I’ve been catching up on some movies that I know I need to see, so I watched the 1967 version of The Producers starring Zero Mostel and Gene Wilder as two dopes who pull the best worst scam on Broadway. This movie is probably the first movie I’ve seen from the 60s, at least as far as I can remember. I’m gonna be marathoning some more Mel Brooks movies with mi madre soon so I’ll get a real feel for the time period as well as for Mel Brooks. Speaking simply on the premise of the film, this movie was a success waiting to happen. To elaborate on my one sentence summary, Zero Mostel plays a down on his luck play producer who meets neurotic accountant Leo Bloom (Gene Wilder). Together the two end making the worst play ever to scam their sponsors out of their money. This movie is listed as a musical comedy, but to be honest it’s more of a comedy that happens to have a few songs. There’s a difference.
First let’s talk about the acting. First we have Mr. Zero Mostel, who takes the lead in this unlikely pairing. He plays the crooked scam artist too a T, and I enjoyed eveyr second of his selfish finessery. And his singing voice isn’t too bad either. I’ve never heard of this man before watching this movie, and I may never see him again, but I dig him. But the real stand out was (unsurprisingly) the late, great Gene Wilder. One of the things that really inspired me to watch this movie was to see Gene Wilder in action. When he passed people were really singing his praises, so I figured it was time to finally see some of his flicks. He did not disappoint. I enjoyed his whiny neuroticism and the heart he brings to this film. This could be a movie about two scam artists who make musical to con little old ladies, but Wilder makes it something much more. It becomes the story of a timid man who finds friendship and excitement in a way he never thought possible. Just seeing his character come into his own in this corrupt business really is something inspiring. The chemistry between these two is one of the reasons this movie works. If those two didn’t work, the movie would’ve been an undoubted bust. But the real genius in this production is the great Mel Brooks. I had heard the stories but this is the first time I’ve actually seen any of his work. I now am wondering why I waited so long. First things first, some of the camera angles in this movie are just hilarious. They’re weird and kind of close up at times and it just makes the situation a bit more entertaining. Along with being director of this movie, Brooks also wrote the film. It’s this kind of writing that has helped this movie stand the tests of time. It’s funny and vulgar in all the best ways. Really ahead of its time in humor. I didn’t think ’67 could get so edgy. Edgy isn’t exactly the right word but I don’t know what other word to use. Anyway one last person I’d like to mention is a man by the name of Dick Shawn. He plays the lead in their horrible musical, and he’s just lovely. He’s a hippy and he’s funny but you know his character isn’t trying to be. It’s just great. And I noticed he kind of looked like and sounded like Robin Williams. I just really had to mention that, cause it had me pretty confused. In conclusion, this is a movie that one could watch opening night or 2oo years in the future and they’d still love it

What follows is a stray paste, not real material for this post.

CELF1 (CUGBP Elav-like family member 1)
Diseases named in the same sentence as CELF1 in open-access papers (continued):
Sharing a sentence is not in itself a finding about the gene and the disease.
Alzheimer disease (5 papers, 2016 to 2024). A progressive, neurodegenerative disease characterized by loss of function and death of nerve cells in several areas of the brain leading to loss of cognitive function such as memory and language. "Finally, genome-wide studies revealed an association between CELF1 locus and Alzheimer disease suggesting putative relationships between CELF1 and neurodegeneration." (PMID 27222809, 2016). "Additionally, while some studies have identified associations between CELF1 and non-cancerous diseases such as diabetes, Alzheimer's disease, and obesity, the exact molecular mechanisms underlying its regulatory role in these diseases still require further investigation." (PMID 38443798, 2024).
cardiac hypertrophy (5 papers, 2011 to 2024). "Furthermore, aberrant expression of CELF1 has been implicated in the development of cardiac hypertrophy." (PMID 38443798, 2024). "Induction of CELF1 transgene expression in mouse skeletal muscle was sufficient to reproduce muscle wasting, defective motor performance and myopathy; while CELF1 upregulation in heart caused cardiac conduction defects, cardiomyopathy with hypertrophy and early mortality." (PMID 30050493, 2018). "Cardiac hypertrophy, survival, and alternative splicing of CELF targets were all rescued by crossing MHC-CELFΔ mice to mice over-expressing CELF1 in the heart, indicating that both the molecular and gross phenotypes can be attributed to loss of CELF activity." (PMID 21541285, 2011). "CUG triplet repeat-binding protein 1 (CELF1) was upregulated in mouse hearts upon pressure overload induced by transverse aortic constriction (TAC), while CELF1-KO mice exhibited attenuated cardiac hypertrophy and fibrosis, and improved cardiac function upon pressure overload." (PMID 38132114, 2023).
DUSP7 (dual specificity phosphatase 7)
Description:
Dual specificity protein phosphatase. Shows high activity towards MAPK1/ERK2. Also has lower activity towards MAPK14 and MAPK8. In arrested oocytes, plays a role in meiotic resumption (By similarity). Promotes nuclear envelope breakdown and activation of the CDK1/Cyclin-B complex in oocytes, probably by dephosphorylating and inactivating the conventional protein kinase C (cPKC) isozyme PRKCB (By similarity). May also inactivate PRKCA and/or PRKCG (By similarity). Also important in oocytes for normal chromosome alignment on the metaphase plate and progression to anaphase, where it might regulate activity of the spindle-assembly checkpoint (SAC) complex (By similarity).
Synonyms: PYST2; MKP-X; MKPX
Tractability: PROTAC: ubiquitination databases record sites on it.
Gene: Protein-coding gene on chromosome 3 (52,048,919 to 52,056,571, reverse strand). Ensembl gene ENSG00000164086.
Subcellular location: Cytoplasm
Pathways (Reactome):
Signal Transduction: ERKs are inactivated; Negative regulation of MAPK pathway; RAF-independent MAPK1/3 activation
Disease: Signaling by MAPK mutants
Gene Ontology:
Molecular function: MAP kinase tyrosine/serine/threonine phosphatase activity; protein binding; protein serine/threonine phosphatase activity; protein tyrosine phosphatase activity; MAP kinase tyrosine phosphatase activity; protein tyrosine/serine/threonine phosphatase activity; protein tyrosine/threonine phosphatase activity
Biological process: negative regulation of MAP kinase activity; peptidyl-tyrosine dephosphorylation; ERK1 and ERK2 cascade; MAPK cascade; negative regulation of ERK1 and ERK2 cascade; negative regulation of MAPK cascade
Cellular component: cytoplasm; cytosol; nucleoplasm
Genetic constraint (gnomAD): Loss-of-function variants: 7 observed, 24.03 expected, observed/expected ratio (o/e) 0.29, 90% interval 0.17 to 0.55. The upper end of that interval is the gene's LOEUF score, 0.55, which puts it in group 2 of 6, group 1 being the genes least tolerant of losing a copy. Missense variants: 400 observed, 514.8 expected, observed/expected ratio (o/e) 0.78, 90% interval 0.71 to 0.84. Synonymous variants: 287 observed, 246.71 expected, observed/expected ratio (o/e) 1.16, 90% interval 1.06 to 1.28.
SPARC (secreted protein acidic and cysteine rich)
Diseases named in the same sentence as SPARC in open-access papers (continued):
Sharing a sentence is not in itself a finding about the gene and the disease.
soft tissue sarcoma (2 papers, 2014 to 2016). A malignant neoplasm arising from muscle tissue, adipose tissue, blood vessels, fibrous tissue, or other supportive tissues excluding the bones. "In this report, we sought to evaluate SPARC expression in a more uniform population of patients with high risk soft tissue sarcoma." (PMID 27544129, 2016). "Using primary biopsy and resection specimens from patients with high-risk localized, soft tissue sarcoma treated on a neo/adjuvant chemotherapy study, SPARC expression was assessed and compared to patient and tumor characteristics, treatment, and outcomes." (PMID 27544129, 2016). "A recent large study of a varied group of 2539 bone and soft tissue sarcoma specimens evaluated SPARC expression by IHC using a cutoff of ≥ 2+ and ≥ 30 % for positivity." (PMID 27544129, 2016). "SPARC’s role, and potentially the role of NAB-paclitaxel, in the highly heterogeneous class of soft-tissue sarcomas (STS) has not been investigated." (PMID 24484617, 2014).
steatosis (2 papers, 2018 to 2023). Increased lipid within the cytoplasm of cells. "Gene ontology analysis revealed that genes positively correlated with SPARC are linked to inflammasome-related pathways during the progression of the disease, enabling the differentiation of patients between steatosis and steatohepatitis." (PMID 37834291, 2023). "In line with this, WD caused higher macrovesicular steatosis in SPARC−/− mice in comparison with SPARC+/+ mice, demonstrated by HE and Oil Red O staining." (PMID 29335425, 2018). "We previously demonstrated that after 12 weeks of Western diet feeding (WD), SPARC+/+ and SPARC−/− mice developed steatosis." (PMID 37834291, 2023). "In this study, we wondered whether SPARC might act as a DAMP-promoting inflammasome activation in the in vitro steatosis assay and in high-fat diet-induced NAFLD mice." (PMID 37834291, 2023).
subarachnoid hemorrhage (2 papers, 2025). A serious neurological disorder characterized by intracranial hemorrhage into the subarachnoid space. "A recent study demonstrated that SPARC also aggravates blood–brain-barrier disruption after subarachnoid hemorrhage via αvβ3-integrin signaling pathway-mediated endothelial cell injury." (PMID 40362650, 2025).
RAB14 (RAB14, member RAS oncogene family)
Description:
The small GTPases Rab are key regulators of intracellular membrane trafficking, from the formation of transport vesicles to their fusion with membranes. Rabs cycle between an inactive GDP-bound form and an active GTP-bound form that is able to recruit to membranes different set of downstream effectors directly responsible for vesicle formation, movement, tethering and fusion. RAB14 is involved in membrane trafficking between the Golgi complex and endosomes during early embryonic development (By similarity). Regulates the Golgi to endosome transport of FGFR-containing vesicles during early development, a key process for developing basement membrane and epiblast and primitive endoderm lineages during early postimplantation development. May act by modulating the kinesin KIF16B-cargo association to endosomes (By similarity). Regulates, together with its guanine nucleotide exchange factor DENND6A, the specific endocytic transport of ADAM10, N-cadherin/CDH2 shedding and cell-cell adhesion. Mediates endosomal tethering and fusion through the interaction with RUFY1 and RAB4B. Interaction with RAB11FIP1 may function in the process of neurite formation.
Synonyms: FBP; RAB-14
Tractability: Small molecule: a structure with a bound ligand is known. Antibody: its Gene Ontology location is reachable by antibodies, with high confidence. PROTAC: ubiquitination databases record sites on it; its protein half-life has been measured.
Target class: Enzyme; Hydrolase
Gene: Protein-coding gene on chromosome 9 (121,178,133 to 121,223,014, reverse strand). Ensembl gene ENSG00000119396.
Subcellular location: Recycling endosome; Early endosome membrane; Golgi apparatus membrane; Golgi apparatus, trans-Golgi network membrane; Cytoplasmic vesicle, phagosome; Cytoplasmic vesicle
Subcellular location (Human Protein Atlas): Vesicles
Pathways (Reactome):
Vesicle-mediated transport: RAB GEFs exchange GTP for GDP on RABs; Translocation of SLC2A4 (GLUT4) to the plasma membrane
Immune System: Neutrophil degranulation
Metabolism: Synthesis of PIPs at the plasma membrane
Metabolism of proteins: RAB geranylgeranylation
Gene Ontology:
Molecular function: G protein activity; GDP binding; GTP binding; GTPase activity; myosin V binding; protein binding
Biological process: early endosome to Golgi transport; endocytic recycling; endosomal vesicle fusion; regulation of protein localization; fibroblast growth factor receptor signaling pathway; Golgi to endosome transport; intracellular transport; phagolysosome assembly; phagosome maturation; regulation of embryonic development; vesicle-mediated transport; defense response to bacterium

. The performances are fantastic, and the amazing script and directorial style makes that so. I happily await whatever Mel Brooks movie I can find next, though I don’t know how this one will be topped.
So what do you think of The Producers? Do you like the remake better? Who was the better of the pair: Mostel or Wilder? Talk about it in the comments and don’t forget to like, share, and follow Sprom for more old movie reviews and other things in the world of movies.